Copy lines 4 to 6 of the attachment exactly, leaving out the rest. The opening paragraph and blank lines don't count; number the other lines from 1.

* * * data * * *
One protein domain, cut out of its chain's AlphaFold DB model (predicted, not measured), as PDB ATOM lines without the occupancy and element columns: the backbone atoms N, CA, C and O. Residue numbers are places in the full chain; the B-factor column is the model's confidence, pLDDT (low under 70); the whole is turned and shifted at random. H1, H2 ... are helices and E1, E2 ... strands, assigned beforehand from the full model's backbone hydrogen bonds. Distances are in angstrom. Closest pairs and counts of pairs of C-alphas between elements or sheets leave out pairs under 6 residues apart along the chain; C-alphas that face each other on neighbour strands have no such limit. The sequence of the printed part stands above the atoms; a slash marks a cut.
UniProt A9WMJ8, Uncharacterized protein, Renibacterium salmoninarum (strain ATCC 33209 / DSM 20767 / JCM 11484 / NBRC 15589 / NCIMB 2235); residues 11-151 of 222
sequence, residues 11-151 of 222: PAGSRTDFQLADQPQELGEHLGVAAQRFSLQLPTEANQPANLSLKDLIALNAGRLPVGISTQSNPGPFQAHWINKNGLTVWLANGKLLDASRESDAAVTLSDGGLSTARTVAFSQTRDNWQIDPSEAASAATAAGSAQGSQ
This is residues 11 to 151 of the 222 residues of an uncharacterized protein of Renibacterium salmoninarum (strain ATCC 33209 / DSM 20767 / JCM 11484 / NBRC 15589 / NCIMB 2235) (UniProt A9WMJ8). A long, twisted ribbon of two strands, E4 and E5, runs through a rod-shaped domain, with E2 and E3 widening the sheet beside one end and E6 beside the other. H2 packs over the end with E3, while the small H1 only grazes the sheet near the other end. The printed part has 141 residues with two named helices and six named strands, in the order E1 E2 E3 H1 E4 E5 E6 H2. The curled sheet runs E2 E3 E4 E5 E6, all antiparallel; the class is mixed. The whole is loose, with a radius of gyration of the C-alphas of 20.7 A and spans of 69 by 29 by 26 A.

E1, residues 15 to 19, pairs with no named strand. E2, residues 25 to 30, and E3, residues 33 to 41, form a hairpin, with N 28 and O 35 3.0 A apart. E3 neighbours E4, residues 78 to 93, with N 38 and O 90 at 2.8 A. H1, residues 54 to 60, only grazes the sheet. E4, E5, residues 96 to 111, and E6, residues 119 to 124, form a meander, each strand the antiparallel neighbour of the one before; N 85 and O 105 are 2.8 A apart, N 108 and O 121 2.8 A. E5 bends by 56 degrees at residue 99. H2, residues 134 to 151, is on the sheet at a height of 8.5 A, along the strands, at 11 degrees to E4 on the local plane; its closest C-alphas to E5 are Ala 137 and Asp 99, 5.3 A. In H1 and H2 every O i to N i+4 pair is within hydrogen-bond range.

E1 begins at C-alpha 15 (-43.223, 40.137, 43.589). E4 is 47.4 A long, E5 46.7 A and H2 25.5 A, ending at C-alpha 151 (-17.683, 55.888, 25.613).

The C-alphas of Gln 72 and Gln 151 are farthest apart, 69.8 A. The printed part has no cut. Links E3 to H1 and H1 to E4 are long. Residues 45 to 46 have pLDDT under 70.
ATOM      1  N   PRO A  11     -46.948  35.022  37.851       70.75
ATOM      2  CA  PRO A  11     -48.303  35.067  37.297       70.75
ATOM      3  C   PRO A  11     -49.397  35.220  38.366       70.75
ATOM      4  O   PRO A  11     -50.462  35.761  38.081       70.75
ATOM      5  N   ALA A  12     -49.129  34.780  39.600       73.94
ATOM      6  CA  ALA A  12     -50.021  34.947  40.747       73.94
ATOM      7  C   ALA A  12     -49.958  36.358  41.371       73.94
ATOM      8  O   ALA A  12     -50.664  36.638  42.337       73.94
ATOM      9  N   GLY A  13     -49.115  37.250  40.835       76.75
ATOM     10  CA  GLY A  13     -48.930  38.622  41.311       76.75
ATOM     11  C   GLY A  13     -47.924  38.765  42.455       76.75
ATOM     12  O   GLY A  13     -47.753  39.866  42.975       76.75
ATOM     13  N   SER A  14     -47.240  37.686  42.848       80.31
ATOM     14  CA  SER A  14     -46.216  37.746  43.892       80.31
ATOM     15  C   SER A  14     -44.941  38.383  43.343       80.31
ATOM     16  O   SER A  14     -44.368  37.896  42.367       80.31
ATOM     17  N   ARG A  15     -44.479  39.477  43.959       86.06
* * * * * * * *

E1, residues 15 to 19, pairs with no named strand. E2, residues 25 to 30, and E3, residues 33 to 41, form a hairpin, with N 28 and O 35 3.0 A apart. E3 neighbours E4, residues 78 to 93, with N 38 and O 90 at 2.8 A. H1, residues 54 to 60, only grazes the sheet. E4, E5, residues 96 to 111, and E6, residues 119 to 124, form a meander, each strand the antiparallel neighbour of the one before; N 85 and O 105 are 2.8 A apart, N 108 and O 121 2.8 A. E5 bends by 56 degrees at residue 99. H2, residues 134 to 151, is on the sheet at a height of 8.5 A, along the strands, at 11 degrees to E4 on the local plane; its closest C-alphas to E5 are Ala 137 and Asp 99, 5.3 A. In H1 and H2 every O i to N i+4 pair is within hydrogen-bond range.

E1 begins at C-alpha 15 (-43.223, 40.137, 43.589). E4 is 47.4 A long, E5 46.7 A and H2 25.5 A, ending at C-alpha 151 (-17.683, 55.888, 25.613).

The C-alphas of Gln 72 and Gln 151 are farthest apart, 69.8 A. The printed part has no cut. Links E3 to H1 and H1 to E4 are long. Residues 45 to 46 have pLDDT under 70.